With $1.2 trillion at stake in the Bipartisan Infrastructure Law (BIL), cities and municipalities are developing applications for bridge improvements, rail expansion, safety upgrades, EV chargers, and much more.
To win federal approval, applicants need to tell a compelling story for why their project will improve the community across dimensions like congestion, environmental impact, equity, and safety.
Telling that story isn’t as simple as putting numbers in bullets.
- validated and current data to determine baseline assumptions and cost savings
- visualizations that can quickly and directly show impact
- demographic data to understand who will benefit
Whether you want to build new bike lanes, revamp a truck route, or create an EV charging corridor, embedding these three elements in a grant application gives you a better shot at getting a grant administrator to yes.
Grant applicants have used StreetLight for everything from highlighting commuting metrics to show a project’s economic value to using bike and pedestrian metrics to give the full mobility picture to origin-destination analysis to show regional benefit.
In Ohio, for example, the state DOT embarked on a project to revamp Interstates 70 and 71, which would improve corridors of the National Primary Highway Freight System and help reconnect communities adversely affected by redlining and the construction of those interstates.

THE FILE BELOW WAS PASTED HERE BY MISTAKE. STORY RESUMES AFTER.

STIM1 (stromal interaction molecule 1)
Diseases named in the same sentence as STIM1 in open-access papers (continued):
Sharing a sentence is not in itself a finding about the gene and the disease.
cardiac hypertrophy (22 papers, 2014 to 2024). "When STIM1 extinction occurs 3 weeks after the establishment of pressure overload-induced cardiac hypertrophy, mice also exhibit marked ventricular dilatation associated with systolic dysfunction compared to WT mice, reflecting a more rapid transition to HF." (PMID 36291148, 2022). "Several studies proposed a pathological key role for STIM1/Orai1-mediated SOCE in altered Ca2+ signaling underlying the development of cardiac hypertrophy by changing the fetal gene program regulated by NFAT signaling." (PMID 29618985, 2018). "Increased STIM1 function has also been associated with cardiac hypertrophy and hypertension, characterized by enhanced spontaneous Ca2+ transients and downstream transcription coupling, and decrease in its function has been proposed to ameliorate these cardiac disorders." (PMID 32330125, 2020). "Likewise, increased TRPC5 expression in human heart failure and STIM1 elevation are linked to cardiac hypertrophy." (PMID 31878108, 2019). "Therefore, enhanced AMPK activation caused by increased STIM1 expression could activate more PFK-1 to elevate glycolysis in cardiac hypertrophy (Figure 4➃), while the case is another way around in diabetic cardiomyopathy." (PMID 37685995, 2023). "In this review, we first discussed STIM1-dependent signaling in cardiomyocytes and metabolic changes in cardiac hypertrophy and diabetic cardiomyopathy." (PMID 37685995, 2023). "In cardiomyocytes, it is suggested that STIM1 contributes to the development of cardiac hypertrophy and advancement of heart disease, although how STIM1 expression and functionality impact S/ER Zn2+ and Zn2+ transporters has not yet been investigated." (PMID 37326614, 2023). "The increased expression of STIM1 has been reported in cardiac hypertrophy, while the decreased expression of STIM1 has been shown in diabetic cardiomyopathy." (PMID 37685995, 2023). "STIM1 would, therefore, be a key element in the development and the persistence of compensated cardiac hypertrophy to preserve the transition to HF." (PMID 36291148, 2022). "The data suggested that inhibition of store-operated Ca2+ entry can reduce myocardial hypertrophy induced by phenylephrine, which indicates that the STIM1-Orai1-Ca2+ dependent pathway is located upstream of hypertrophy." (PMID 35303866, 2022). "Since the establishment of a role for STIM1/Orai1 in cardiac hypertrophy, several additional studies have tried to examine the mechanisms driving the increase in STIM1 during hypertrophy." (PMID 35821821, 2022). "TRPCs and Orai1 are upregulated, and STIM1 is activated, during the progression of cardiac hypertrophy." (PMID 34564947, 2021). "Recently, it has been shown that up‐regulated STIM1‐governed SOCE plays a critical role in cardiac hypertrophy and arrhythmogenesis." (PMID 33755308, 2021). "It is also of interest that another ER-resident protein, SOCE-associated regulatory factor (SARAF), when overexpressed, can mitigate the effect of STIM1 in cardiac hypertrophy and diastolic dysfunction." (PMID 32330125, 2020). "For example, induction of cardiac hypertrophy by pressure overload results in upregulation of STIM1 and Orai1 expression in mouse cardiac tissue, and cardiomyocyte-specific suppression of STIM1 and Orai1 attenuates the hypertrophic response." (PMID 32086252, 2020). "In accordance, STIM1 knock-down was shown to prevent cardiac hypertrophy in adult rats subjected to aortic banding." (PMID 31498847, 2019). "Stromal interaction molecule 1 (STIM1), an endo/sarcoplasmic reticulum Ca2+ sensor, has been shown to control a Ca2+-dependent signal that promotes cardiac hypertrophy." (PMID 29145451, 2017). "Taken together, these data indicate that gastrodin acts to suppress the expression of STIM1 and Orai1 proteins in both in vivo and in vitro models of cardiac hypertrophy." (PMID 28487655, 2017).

To fund Phase 4 of the development, Ohio DOT applied for a federal Infrastructure for Rebuilding America (INFRA) grant and used StreetLight to make their case.
Using the platform, planners separated out passenger vehicles from commercial truck volume, proving the significant percentage of traffic on the corridor from freight movement. They used StreetLight’s visualization tools to show truck congestion in the existing corridor and make the case for how a new truck route would ease the national supply chain.
StreetLight also allowed planners to establish baseline data that grant reviewers could validate to make sure the assumptions underlying the proposal were legitimate, and metrics available within the platform allowed the DOT to establish travel time savings from the revamp and project cost savings.
The proposal showed a clear positive impact on the national supply chain using easy-to-digest visuals and reliable metrics.
The result: federal authorities not only approved the grant but did not require any further petitioning.
For a step-by-step guide to winning transportation grants, download our e-book and take a deeper look at the tools and techniques that can get federal grant administrators to yes.